Put out food for hedgehogs – hoglets should be emerging from their birth nests this month so to give them a helping hand as they start to explore the world you can leave out water and meat-based dog or cat food (ideally chicken) on a plate or in a hedgehog feeder.

Plant low growing plants around ponds – this is the time of year where baby frogs should be emerging from ponds, and you can help them hide from predators or shelter from the sun by planting low growing plants or allowing the lawn to grow near the edge of your pond.

Sow wildlife-friendly biennials – planting flowers like foxgloves, forget-me-nots and hollyhock is a great way to attract pollinators to your garden. By sowing now you are ensuring a source of food that’ll last longer into the year, giving them a better chance to survive the winter.

Gardening, Gardening Year, Planting, Plants, Wildlife

July is the height of summer, and usually the hottest month of the year, it’s a great time to sit and enjoy the work you’ve put in earlier in the year. July gardening is mostly about maintenance.

General Gardening Jobs

garden lawn

Top up bird baths, ponds and water features – June is one of the hottest months of the year so you need to check your birdbaths and ponds regularly to make sure they don’t go dry.

Trim conifers and other garden hedges – this is the time of year when growth can get a bit out of control, so now is the best time to trim in order to keep an even shape. Just make sure that you check the hedge for birds nests first.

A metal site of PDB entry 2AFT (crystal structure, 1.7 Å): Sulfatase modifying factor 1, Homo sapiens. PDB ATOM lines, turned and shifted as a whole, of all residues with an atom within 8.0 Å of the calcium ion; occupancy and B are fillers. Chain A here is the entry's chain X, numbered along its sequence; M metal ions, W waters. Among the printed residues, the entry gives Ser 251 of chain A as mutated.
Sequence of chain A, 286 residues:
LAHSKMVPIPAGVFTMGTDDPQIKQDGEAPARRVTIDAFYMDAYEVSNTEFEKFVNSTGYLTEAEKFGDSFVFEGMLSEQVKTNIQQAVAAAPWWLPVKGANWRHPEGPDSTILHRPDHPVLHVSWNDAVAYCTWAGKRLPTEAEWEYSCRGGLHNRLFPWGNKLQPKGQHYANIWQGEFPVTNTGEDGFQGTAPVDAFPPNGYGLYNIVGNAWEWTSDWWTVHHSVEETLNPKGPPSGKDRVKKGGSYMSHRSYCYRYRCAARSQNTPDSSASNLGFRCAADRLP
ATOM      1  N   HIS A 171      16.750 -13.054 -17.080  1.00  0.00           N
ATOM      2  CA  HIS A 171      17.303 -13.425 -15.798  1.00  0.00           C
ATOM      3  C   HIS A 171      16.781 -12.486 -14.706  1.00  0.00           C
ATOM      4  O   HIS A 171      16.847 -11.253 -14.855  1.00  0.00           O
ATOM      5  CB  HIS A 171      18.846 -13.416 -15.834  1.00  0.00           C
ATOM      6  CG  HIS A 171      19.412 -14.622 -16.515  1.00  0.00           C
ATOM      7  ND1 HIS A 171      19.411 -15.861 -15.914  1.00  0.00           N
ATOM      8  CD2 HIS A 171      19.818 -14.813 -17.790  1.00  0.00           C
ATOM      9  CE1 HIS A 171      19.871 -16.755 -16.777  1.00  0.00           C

Feed the lawn with specialist fertilizer –  this is your last chance to fertilize your lawn in order to keep lush green growth alongside regular deep watering once a week.

Remove floating blanket weed from ponds – this weed can be bad for water oxygenation so needs to be removed, simply put a pole or stick into the water and twirl it to remove from the pond.  Before composting, leave on the edge of the pond for a few hours so that any wildlife can get back to the pond

Think about which plants you would like for next springit might seem a bit early, but now is the time to get thinking about next year, and if you want to be ready for autumn planting it’s best to start ordering now.

Plants 

creating a sumemr garden

Support climbing plants –  continue to tie climbing plants to supports as they continue to grow this month.

Deadhead bedding plants – July gardening may involve removing dead and dying flowers from your border plants will tidy your garden and encourage new growth, giving you more colour for longer.  

Take cuttings for indoor overwintering – taking cuttings from your tender plants, shrubs and herbaceous perennials should be done this month to give you enough time to prepare them for overwintering and ready for next year.

Prune wisteria –  remove the side shoots from the main branch to about 20cm from their base, this will encourage neater growth.

Wildlife Care 

hedgehog in the garden

Put out food for hedgehogs – hoglets should be emerging from their birth nests this month so to give them a helping hand as they start to explore the world you can leave out water and meat-based dog or cat food (ideally chicken) on a plate or in a hedgehog feeder.

Plant low growing plants around ponds – this is the time of year where baby frogs should be emerging from ponds, and you can help them hide from predators or shelter from the  sun by planting low growing plants or allowing the lawn to grow near the edge of your pond.

Sow wildlife-friendly biennials – planting flowers like foxgloves, forget-me-nots and hollyhock is a great way to attract pollinators to your garden. By sowing now you are ensuring a source of food that’ll last longer into the year, giving them a better chance to survive the winter.